BT's UEFA Champions League Deal - Effects And Side Effects

08/03/2017 12:27 GMT | Updated 09/03/2018 10:12 GMT
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The announcement of BT's £1.2bn deal to retain the UEFA Champions League and Europa League until 2020/21 finally cements the company's status as a permanent fixture in the UK TV sports market.

Despite its high-profile series of rights acquisitions, there remained the mild suspicion that BT Sport's entry into the marketplace would ultimately go the way of its predecessors; whilst comparisons with Setanta and ESPN UK were somewhat spurious, Sky had previously triumphed over a conveyor belt of competitors including ITV Digital and thus could reasonably expect to see off the challenge of yet another opponent, particularly one with no prior experience in direct retail pay-TV.

The landscape has, of course, changed since the days of competing smart cards. Sky's proficiency in subscription television has been met head on with BT's expertise in those areas where future battles will take place: high-speed broadband, mobile technology and IPTV. Today's announcement furthers BT's aim of attracting younger, more tech-savvy customers whilst also showcasing the company's modern distribution methods ahead of future rights battles; the Premier League and other organisations will undoubtedly watch these developments with interest.

UEFA's decision to maintain pay-TV exclusivity does little to assuage the fears of those concerned with BT's relatively low viewing figures in comparison with those of Sky & ITV. To this end, the company has announced its intention to make in-play clips, highlights (previously held by ITV) and support programming freely available via social media; the finals of both competitions will, once again, be live on YouTube.

Undoubtedly, there is an expectation amongst social media users that, within seconds of a goal being scored or a contentious incident occurring, video of the event will be available - officially or otherwise - on Twitter and Facebook; this agreement allows BT to continue distributing such material alongside all manner of associated pre-roll and in-video advertisements. In the era of mobile viewing - coupled with the continuing trend for fans consuming clips rather than viewing entire matches - this is a potential long-term gold mine for BT; however, two key issues arise from the company's further acquisition of the highlights package.

Firstly, does this signal the long-term extinction of traditional delayed coverage on linear TV? Post-match compendiums will obviously remain on free-to-air television for many years to come, but their viewing figures and associated value to broadcasters will undoubtedly be compromised if the key ingredients have already been on display across social media for hours beforehand; we'll explore this area in more detail in a forthcoming article.

Secondly, whilst many have embraced Twitter and Facebook in recent years, a sizeable section of the population remains outside the social media revolution. BT Sport's website and mobile apps are unlikely to challenge the BBC's dominant position in the marketplace; nonetheless, offering clips and long form highlights on platforms not requiring a login would boost BT's reach in this area. The addition of a dedicated goal alerts app, similar to Sky Sports' Football Score Centre, would be a welcome development.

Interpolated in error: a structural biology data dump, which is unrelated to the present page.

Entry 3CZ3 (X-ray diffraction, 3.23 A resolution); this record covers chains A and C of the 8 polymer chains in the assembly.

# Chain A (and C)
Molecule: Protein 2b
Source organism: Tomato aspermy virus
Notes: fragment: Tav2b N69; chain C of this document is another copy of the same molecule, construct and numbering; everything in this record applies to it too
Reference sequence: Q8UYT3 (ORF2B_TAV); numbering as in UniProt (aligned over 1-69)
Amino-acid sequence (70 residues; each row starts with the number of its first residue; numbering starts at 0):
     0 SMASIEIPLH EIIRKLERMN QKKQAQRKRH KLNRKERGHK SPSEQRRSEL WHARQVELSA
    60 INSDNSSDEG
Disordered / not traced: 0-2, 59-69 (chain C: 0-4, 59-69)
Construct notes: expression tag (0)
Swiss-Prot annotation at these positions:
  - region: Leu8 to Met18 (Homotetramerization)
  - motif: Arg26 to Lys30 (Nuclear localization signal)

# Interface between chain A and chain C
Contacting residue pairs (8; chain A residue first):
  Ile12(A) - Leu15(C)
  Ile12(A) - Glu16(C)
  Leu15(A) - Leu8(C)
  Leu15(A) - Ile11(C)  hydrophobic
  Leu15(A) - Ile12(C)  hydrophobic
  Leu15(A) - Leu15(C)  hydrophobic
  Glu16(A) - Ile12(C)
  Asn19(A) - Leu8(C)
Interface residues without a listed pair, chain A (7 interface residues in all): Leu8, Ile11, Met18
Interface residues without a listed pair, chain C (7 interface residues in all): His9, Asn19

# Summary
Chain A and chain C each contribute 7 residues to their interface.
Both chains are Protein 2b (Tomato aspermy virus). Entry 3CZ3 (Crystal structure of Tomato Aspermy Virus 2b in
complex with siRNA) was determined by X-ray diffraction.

BT is the only major sports pay-TV provider in the UK which does not offer traditional subscription packages; other than viewers with Sky equipment, potential customers require a BT Broadband contract to access BT Sport channels. In the future, BT could offer NOW TV-style day/week/month passes for viewing on PCs, Macs, mobiles/tablets and over-the-top streaming devices such as the Roku and Amazon's Fire TV; whilst securing long-term broadband/phone customers is the driving force behind BT Sport, such 'one-off' purchasing options can - with the acquisition of customer data - convert occasional viewers into permanent customers.

The ramifications for Sky go beyond the Champions League and, indeed, Sky Sports itself; in the long-term, today's deal allows BT to further advance its overall agenda of attracting high-paying 'quad' customers with TV, broadband, phone and mobile packages. As a key property, the Champions League is a platform for both 4K UHD and Dolby Atmos, premium BT TV offerings designed to tempt customers away from the similarly positioned Sky Q.

Arguably, the biggest loser in today's announcement is ITV - broadcast partner of the Champions League since the competition's inception in 1992/93 - though there remains the possibility of a subletting agreement with BT. Channel 4 has also been earmarked as a potential terrestrial partner; however, BT's statements thus far suggest that no such deal is imminent.

Meanwhile, today's announcement - whilst highly significant - is only a precursor to the biggest domestic battle of all; attention now turns to the Premier League auction, expected in 2018. Despite suggestions that rights fees are almost at their peak, Super Sunday from the Queen Elizabeth Olympic Park is surely a scenario which Sky will seek to avoid whatever the cost.